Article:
Various generations of the Medici family had passionately collected, besides great artistic treasures, also a considerable amount of natural treasures such as fossils, animals, minerals and exotic plants. On the basis of this material as well as through the acquisition of new items of all sorts, including an enormous collection of books brought from all over Europe, the “enlightened” Pietro Leopoldo of Lorena, with the help of the abbot Felice Fontana (1730-1805), decided to create a Museum of Natural History for the people. To this aim he purchased, in 1771, the block of buildings near Palazzo Pitti which still houses today, even with significant modifications, “La Specola”, which was officially inaugurated in 1775 and remained, until the beginning of the 19th century, the only scientific museum in the world created for the public.
The history of its collections is overly complicated mainly because of the transfer to other museums or Universities of items of anthropological, botanical and paleontological nature as well as of equipment used in physics, chemistry and astronomy, which took place between 1870 and 1930. Currently the public is admitted in 34 rooms, of which 24 are devoted to zoology and 10 to the wax models. In the zoological section, specimen of recent acquisition are exhibited with those of old taxidermy, such as the hippopotamus which, having been donated, as it seems, to the Grand Duke in the second half of the 18th century, lived for some years in the Boboli gardens. Special pride of the Museum is the collection of anatomical wax models, valuable evidence of an art that in Florence was practically begun by Ludovico Cigoli (1559-1613), and which had its moment of maximum splendour and technical-scientific accuracy in the 1700s.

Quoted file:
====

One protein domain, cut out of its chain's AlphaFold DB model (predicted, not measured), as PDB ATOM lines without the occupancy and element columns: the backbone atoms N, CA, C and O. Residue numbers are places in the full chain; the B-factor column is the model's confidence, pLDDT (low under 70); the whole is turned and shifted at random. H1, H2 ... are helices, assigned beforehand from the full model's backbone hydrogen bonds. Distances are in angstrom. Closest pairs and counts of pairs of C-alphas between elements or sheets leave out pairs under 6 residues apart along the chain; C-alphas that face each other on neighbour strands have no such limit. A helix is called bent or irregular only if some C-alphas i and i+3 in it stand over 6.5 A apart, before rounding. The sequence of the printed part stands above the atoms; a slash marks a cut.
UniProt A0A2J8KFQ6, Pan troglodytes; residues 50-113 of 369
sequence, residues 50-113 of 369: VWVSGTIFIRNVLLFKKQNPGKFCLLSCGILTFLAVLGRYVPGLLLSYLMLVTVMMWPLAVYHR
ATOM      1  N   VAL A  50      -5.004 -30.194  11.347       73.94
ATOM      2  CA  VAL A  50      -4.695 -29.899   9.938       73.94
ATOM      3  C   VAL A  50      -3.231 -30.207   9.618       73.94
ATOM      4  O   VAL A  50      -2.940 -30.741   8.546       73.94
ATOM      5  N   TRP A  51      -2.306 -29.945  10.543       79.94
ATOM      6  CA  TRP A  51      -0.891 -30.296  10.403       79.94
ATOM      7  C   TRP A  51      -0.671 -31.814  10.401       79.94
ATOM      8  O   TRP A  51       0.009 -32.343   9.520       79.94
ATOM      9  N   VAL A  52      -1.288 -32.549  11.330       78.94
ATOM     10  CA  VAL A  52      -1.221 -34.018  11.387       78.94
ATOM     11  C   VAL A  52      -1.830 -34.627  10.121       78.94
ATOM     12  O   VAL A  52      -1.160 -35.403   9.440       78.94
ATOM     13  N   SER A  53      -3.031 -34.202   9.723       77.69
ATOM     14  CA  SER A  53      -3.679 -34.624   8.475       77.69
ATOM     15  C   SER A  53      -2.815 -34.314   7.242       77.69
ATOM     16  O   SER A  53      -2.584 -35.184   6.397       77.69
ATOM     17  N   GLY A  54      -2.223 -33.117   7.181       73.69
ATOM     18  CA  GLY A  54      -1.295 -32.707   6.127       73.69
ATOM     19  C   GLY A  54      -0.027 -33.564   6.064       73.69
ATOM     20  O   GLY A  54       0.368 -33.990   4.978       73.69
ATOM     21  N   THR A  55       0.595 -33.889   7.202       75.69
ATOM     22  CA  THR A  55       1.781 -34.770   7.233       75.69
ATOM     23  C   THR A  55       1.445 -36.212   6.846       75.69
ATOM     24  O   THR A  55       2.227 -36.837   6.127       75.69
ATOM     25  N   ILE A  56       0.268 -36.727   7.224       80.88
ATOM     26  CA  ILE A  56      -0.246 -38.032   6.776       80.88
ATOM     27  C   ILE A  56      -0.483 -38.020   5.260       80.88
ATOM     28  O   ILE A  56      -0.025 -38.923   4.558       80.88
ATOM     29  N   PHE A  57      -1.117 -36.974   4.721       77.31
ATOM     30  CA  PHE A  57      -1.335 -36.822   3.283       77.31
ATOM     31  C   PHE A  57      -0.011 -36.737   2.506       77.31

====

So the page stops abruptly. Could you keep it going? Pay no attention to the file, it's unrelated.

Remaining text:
The best representative of Florentine wax modelling art was Clemente Susini (1754-1814) who is the author of the most important pieces in the collection, which were created in the workshop founded for that purpose inside the Museum (inoperative for about a century). Within the wax models exhibition, we draw attention to the pieces by Gaetano Zumbo (1656-1701), of great artistic, apart from anatomic, value. Inside the Museum there is also a very special room: the so-called “Tribuna di Galileo”, designed and built in 1841 by architect Giuseppe Martelli as a tribute to the memory of the great Tuscan scientist and to contain some of his instruments together with those from Accademia del Cimento (this materials are kept today in the History and Science Museum). The room is decorated with frescoes and carved and engraved marble pieces illustrating some of the most important discoveries made by Italian scientists since the Renaissance.
La Specola Zoological Museum
Via Romana 17 - Firenze
Ph: +39 055 228 8251
Source: Florence APT